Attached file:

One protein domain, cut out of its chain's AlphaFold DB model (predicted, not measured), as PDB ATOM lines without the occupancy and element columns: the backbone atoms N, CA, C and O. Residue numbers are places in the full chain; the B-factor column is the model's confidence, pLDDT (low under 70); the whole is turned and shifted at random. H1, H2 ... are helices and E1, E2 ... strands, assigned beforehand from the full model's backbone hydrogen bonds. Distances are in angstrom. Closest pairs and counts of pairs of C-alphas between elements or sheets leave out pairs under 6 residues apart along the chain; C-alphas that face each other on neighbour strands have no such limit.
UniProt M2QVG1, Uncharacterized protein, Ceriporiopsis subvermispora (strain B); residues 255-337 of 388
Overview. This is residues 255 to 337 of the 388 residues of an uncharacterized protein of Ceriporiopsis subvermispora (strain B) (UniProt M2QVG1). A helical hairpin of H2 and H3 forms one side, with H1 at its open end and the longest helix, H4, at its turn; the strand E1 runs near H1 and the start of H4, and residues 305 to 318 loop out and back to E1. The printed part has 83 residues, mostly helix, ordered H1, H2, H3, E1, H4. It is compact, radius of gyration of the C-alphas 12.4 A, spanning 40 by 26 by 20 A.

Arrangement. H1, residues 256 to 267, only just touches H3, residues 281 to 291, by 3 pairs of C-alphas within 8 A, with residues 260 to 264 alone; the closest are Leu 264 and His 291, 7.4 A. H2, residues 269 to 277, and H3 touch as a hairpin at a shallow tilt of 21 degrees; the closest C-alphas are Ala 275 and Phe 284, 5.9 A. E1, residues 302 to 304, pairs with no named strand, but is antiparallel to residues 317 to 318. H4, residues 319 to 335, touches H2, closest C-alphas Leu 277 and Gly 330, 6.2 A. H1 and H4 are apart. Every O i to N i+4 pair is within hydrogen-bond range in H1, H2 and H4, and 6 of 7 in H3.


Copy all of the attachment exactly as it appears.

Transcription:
One protein domain, cut out of its chain's AlphaFold DB model (predicted, not measured), as PDB ATOM lines without the occupancy and element columns: the backbone atoms N, CA, C and O. Residue numbers are places in the full chain; the B-factor column is the model's confidence, pLDDT (low under 70); the whole is turned and shifted at random. H1, H2 ... are helices and E1, E2 ... strands, assigned beforehand from the full model's backbone hydrogen bonds. Distances are in angstrom. Closest pairs and counts of pairs of C-alphas between elements or sheets leave out pairs under 6 residues apart along the chain; C-alphas that face each other on neighbour strands have no such limit.
UniProt M2QVG1, Uncharacterized protein, Ceriporiopsis subvermispora (strain B); residues 255-337 of 388
Overview. This is residues 255 to 337 of the 388 residues of an uncharacterized protein of Ceriporiopsis subvermispora (strain B) (UniProt M2QVG1). A helical hairpin of H2 and H3 forms one side, with H1 at its open end and the longest helix, H4, at its turn; the strand E1 runs near H1 and the start of H4, and residues 305 to 318 loop out and back to E1. The printed part has 83 residues, mostly helix, ordered H1, H2, H3, E1, H4. It is compact, radius of gyration of the C-alphas 12.4 A, spanning 40 by 26 by 20 A.

Arrangement. H1, residues 256 to 267, only just touches H3, residues 281 to 291, by 3 pairs of C-alphas within 8 A, with residues 260 to 264 alone; the closest are Leu 264 and His 291, 7.4 A. H2, residues 269 to 277, and H3 touch as a hairpin at a shallow tilt of 21 degrees; the closest C-alphas are Ala 275 and Phe 284, 5.9 A. E1, residues 302 to 304, pairs with no named strand, but is antiparallel to residues 317 to 318. H4, residues 319 to 335, touches H2, closest C-alphas Leu 277 and Gly 330, 6.2 A. H1 and H4 are apart. Every O i to N i+4 pair is within hydrogen-bond range in H1, H2 and H4, and 6 of 7 in H3.